• Quick Care Senior: specific accidents (see site for details) have a $50 deductible and 100% coverage (up to max); select illnesses (see site for details) that were not pre-existing in the 36 months prior to enrollment have a $200 deductible, and 100% coverage up to max. Enrollment age is 8 weeks with no upper limit. Additional (no deductible) benefits include boarding at a kennel, trip cancellation, recovery, owner bequest, euthanasia, and accidental death. The details vary slightly from “Gold”. Cost is $21.95/month.
  • Tenant Care, for pet owners living in rentals: first time illness only, with a $75 deductible and $500 per illness coverage; select accidents have $75 deductible and 100% coverage up to max. There is an additional no deductible property damage ($500 – $700) benefit, as well as recovery. The cost is $15.95/month.
  • The emergency care is available for cats microchipped with 24PetWatch only; vet fees while lost are covered up to $3000, and $250 recovery benefit. Note: this is only for times when your cat is lost!
  • Shelter Care Intro (available only through Shelter Care): selected accidents, unlimited number, no pre-existing conditions, $100 deductible (may vary by state: see site for specifics on all details) and then 100% coverage up to max; 1st time illness, $100 deductible, $500 max; enrollment age is 8 weeks to 6 years. Additional no deductible benefits include recovery ($150 max) and euthanasia ($100 max). Cost is $12.95/month.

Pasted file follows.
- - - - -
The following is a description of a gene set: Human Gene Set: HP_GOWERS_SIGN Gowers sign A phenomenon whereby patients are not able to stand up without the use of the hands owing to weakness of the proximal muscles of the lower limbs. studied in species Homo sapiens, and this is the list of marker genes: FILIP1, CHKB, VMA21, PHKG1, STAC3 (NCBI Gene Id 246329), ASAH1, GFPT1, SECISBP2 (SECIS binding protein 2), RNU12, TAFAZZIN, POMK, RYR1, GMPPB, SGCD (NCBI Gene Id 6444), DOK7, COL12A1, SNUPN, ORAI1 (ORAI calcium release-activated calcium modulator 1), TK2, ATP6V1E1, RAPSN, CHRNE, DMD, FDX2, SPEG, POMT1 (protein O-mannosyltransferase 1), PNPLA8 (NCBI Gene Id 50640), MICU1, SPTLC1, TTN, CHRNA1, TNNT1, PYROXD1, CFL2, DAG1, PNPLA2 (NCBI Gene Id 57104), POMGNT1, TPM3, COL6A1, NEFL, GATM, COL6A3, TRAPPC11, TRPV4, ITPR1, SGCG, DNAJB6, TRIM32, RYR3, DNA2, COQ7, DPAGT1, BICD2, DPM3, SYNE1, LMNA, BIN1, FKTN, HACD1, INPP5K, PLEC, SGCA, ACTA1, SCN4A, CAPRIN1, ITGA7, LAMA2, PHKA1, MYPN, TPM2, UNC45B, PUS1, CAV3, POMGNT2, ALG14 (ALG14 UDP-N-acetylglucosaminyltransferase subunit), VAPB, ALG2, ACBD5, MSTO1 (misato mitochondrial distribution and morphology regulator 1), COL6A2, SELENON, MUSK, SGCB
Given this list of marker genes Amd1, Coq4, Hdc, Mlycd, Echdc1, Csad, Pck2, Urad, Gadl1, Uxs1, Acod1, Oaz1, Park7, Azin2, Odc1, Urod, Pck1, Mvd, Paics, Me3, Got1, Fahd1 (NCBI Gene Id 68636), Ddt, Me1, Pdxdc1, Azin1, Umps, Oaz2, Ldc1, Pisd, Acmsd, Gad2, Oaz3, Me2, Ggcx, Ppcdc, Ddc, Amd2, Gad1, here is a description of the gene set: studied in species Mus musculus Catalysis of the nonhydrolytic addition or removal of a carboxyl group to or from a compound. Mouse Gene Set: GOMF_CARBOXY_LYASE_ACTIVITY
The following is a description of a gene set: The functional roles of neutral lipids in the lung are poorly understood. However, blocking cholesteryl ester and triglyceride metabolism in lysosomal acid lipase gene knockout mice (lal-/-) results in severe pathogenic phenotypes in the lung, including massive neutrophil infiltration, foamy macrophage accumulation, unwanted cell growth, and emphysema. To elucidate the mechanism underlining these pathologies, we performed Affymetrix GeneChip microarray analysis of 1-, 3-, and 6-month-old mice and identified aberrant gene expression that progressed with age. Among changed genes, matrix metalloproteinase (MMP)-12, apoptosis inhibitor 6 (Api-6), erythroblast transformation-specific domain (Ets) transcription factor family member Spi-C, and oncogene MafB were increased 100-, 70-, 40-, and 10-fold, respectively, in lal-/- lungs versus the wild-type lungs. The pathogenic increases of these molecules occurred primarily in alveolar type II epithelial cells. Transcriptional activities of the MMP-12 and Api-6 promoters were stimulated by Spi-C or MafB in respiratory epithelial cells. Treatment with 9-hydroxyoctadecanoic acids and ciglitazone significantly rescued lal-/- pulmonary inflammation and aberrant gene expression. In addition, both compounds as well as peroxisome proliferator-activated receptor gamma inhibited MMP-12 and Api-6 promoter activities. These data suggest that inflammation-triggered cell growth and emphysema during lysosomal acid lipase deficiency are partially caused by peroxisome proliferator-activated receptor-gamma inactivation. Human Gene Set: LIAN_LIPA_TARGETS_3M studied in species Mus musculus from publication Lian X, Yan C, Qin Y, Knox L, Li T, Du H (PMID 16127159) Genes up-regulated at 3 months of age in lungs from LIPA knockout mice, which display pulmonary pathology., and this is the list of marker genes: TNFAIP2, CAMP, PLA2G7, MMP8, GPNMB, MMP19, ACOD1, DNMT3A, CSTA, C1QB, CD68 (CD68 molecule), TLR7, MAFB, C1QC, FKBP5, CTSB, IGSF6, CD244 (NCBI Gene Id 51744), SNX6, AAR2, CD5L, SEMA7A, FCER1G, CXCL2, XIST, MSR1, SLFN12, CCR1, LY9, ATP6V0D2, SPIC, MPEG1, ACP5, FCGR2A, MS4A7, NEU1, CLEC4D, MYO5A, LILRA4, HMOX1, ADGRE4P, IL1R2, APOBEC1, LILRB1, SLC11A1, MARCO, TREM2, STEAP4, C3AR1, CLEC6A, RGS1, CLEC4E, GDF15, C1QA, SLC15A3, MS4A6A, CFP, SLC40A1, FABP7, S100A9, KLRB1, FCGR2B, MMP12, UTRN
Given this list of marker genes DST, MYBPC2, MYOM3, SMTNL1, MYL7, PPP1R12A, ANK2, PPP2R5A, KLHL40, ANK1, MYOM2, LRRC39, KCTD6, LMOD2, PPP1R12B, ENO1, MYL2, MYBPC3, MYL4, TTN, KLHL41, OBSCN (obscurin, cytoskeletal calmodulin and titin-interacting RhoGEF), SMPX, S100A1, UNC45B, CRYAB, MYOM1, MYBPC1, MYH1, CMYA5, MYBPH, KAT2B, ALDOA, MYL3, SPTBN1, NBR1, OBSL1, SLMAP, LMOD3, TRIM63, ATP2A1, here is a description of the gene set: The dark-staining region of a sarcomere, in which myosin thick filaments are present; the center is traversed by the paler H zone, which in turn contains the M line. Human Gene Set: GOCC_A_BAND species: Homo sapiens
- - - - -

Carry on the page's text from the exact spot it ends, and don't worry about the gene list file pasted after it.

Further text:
PetCare is available everywhere except Alaska; I didn’t check for Shelter Care or Quick Care. There is no option for maintenance or routine vet visits, but there are some things like prescription foods covered (25% for first 6 months) and holistic medicine if prescribed by a licensed vet.

Embrace Pet Insurance is the final insurance, and thankfully, they’re quite simple. They are the only company to have a “Usual, Customary, and Reasonable” reimbursement method rather than a benefit schedule; this will depend on the area you live in (costs vary). They have only one limit: the annual maximum. They imply that emergency vet clinic care is covered, but I would need to contact them to verify. The enrollment ages are: for cats – mixed breeds, 8 weeks to 10 years; pure breeds 8 weeks to 8 years. For dogs: mixed breeds, 8 weeks to 8 years; pure breeds, 8 weeks to 6 years. Accident only can be enrolled in at any age. Their insurance plan is customizable, rather than a variety of set plans. The customizable aspects are as follows:

  • Annual max: $2,000 / $5,000 / $10,000
  • Annual deductible: $100 / $200 / $500